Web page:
David Cameron must be “honest and upfront” about the Government’s plans to build two new garden cities in Kent and Buckinghamshire,Nick Clegg has said.
The Deputy Prime Minister says that there is “no point hiding” the facts as he insists that a report into the viability of building large new settlements to alleviate Britain’s housing crisis will be published by the Coalition.
His comments, made in an article for The Telegraph, will be seen as a direct challenge to David Cameron to publish a “prospectus” for future developments, which was drawn up after the Prime Minister gave a speech supporting the idea nearly two years ago.
This newspaper understands, from sources outside the Deputy Prime Minister’s office, that a draft proposal suggests building two new settlements in Yalding, Kent, and Gerrards Cross, in Buckinghamshire.
The new cities – which could be comprised of tens of thousands of new homes – would be built in areas considered to be Conservative heartlands and would lead to an outcry from grassroots activists.
The Conservatives have repeatedly denied that the report on garden cities exists. However, Mr Clegg writes that “in 2011, our housing strategy committed us to publishing a prospectus for new garden cities and that is exactly what we’ll do”.
Mr Clegg insists that garden cities will only be built “where there is clear local support and private sector appetite”.
Senior Lib Dems are putting pressure on the Conservatives to publish the report by the end of this year, it is understood.
In his article, the Deputy Prime Minister challenges the Conservatives to support the garden city plans even if they are considered to be “electorally unpopular”.
“Already bloated towns and cities are being forced to expand bit by bit, and the green belt is being eaten away,” Mr Clegg says. “We must stop the piecemeal infill and bring an end to the endless controversy about developments that sprawl out from already established areas.
“Garden cities are a way of protecting the countryside. It is possible to create them without building on the green belt, National Parks or Areas of Outstanding Natural Beauty. And by doing it we could deliver homes people can afford in places they want to live.”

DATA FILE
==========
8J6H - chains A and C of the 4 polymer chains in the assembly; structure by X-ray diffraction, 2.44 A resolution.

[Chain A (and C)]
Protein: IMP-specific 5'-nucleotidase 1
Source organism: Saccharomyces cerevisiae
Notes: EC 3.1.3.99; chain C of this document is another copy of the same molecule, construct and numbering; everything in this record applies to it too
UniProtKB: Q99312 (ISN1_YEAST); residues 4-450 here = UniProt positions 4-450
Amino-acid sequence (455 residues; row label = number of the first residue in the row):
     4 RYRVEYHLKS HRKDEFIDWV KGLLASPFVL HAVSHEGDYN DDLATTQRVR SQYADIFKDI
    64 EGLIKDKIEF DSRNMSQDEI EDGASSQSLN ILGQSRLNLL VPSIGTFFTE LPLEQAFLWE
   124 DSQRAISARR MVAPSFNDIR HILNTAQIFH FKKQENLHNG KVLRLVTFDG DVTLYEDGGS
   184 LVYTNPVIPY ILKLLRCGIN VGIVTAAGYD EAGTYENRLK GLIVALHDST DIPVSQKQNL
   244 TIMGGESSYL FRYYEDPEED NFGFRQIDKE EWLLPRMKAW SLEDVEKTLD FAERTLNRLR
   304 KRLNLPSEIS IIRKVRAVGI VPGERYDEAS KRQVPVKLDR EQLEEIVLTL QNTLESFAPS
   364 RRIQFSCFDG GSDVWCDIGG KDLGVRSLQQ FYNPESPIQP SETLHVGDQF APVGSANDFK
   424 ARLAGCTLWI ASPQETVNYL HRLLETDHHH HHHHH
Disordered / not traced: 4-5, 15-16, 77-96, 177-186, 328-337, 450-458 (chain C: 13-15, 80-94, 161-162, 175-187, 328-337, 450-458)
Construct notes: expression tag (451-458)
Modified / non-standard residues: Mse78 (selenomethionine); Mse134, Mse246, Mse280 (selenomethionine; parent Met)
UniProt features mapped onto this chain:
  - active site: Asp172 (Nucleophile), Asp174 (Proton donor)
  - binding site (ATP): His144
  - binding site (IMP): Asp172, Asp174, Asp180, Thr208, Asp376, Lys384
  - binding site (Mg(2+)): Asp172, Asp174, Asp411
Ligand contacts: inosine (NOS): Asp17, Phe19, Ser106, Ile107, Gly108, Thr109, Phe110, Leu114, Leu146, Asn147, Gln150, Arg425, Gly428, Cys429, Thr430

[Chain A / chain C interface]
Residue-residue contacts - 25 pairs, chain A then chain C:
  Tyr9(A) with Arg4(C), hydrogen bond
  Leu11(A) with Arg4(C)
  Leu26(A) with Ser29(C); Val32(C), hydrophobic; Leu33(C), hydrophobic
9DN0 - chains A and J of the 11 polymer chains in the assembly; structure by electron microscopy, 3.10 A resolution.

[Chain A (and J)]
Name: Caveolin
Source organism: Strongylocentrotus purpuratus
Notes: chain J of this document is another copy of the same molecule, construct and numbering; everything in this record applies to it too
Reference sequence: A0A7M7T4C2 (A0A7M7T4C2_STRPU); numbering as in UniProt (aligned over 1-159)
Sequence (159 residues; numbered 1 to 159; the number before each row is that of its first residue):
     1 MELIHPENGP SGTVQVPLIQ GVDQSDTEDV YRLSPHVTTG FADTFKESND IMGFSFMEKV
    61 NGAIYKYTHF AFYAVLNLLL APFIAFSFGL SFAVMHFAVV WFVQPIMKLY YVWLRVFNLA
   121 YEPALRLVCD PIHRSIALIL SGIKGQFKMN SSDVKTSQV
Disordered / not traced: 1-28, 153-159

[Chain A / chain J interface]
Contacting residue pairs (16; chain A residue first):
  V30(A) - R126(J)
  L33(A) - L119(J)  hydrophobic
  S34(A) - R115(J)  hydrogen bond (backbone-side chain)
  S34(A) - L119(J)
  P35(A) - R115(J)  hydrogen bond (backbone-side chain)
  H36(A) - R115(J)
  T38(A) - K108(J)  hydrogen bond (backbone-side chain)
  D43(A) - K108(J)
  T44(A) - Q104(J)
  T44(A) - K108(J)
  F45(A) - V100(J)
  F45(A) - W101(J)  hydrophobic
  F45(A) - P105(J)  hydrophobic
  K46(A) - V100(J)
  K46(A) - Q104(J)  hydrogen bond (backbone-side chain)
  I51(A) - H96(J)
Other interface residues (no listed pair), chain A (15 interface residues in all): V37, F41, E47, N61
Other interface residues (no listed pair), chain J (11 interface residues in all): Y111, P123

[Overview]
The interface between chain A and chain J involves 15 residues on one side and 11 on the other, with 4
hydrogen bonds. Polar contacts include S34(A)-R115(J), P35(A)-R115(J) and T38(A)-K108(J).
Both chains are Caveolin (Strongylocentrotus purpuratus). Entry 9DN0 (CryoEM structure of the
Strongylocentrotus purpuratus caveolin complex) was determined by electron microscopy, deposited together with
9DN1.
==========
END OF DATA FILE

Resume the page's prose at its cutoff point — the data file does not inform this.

The garden cities report has languished in a Whitehall office since it was written over fears that the creation of new cities could lead to Labour voters moving into safe shire constituencies, diluting traditional Tory support.
Garden cities were developed in the early years of the last century in an attempt to combine the best of town and country living and create healthy homes for working people.
Many Tories as well as the Liberal Democrats see them as a solution to the housing shortage.
New homes equivalent to 18 Olympic villages are expected to be needed in London alone by 2021.
The document, which is fewer than 50 pages long, is understood to recommend building at least two communities, modelled on those created by the original garden city movement at Letchworth and Welwyn in Hertfordshire.
In his article, Mr Clegg described an “arc” around the South East where the new cities would be built.
He did not specify specific locations where the new towns could be built. However, senior Government sources have separately told the Telegraph that Yalding and an area near Gerrards Cross are places that have been singled out for development.
“We must also be honest and upfront about where they will be,” Mr Clegg writes. “There’s no point in hiding from it. There is an arc around the South East of England where demand is past breaking point.
The current situation is bad for the economy and places a massive strain on vital services.
“Where there is more work and more demand, we should bite the bullet and create garden towns and garden cities. If you look at places like Welwyn Garden City and Milton Keynes, these are places where planned communities can thrive.”
According to Lib Dem sources, the document was completed more than a year ago, and has been “sat on” ever since.
The Conservatives, however, have attempted to deny the existence of the garden cities report.
In response to a parliamentary question tabled by Cheryl Gillan, the MP for Chesham and Amersham, a minister said that there are “absolutely no plans to impose new towns on any part of the country”.
Kris Hopkins, the housing minister said that he is not “aware of any report which was supposed to have been published by the government but which has been ‘suppressed’.”
“The Government’s policy is to support communities with their ambitions to deliver large scale local development,” Mr Hopkins added.
Why these two locations? Well Yalding was in the Abercrombie plan after world war 2 but there was no agreement between ministries. However both sites are now in the Green Belt. Is this the best way of chooisng sites for Garden Cities, dusting down studies done over 60 years ago! Don’t Labour and the Cons realise you cant do Garden Cities through national dictat, only through a proper city regional plan. Why not break the logjam and publish the report without pinpointing locations.